Store leftovers in airtight containers. This dish is one for which leftovers are as good – if not better than freshly prepared!

Freemark Abbey: Cabernet (and more!) Greatness in the heart of Napa

Stop by my favorite winery in California’s beautiful Napa Valley for some of the valley’s best wines. From reds to whites to their rare library finds, theirs are truly worth trying.

If you have been following this blog, it’s no secret that my interest and appreciation for wine goes hand in hand with my love of food, travel, and culture. Why? To tell the story of a place – of a people or culture – wine is often a large part of that story.

For centuries and millennia, civilizations have been blending and fermenting fruit juice into wines. Those wines have been part of many a meal, a celebration, even a sacrament (ok, and more than a few events of intoxication-induced debauchery!). People learn about other people, their heritage and culture, and they bond over wine just as much as over food.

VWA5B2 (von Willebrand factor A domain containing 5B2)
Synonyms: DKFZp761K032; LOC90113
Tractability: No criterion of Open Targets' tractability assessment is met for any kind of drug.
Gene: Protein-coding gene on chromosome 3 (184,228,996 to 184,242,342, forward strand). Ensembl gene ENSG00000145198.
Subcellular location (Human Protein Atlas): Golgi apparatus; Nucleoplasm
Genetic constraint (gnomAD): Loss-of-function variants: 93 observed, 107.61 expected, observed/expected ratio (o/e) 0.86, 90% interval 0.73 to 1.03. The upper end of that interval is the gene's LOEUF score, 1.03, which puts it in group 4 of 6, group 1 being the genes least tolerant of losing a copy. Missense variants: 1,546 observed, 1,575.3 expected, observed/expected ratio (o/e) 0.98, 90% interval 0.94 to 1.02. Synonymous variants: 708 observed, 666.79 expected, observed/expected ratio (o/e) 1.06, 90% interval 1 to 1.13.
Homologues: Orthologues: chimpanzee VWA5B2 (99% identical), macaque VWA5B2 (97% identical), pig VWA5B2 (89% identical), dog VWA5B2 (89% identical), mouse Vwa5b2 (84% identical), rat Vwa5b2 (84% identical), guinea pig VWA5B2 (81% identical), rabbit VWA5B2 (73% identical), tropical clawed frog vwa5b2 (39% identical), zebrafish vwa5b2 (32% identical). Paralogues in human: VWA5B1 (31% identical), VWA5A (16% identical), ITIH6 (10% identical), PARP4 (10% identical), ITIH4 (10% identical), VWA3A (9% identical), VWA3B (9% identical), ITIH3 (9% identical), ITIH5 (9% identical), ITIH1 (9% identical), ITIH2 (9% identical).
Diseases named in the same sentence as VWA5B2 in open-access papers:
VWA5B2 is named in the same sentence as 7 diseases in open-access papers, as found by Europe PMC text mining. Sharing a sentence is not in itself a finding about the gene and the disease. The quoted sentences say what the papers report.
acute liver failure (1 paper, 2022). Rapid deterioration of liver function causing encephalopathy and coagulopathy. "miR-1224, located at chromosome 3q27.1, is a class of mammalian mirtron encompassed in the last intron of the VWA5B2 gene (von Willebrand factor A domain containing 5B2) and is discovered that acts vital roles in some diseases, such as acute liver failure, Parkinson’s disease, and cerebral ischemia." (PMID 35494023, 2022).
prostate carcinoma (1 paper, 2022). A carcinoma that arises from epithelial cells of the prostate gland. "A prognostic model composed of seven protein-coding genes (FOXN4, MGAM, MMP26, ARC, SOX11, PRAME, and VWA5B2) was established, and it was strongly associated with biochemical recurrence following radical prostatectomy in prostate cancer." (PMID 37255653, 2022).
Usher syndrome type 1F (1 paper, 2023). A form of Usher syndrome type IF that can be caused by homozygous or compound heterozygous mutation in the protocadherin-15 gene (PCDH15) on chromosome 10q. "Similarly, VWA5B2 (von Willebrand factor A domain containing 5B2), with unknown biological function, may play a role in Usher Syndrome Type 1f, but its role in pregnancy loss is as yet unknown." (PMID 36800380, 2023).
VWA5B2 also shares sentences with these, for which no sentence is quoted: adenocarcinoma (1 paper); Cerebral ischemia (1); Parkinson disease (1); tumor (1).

Freemark Abbey’s on-site vineyard

Wine has become so much a part of Northern California culture and its marketing/diplomacy to the rest of the world, thanks to the notoriety its wines have gained internationally. And for tourists, a visit to Napa or Sonoma can be transcendent, if not often overwhelming (tour buses of bachelorette parties, anyone?). And for good reason. Its scenic beauty and what seems like an endless variety of commercial wineries and viticultural areas make for a fun wine education and outing with friends.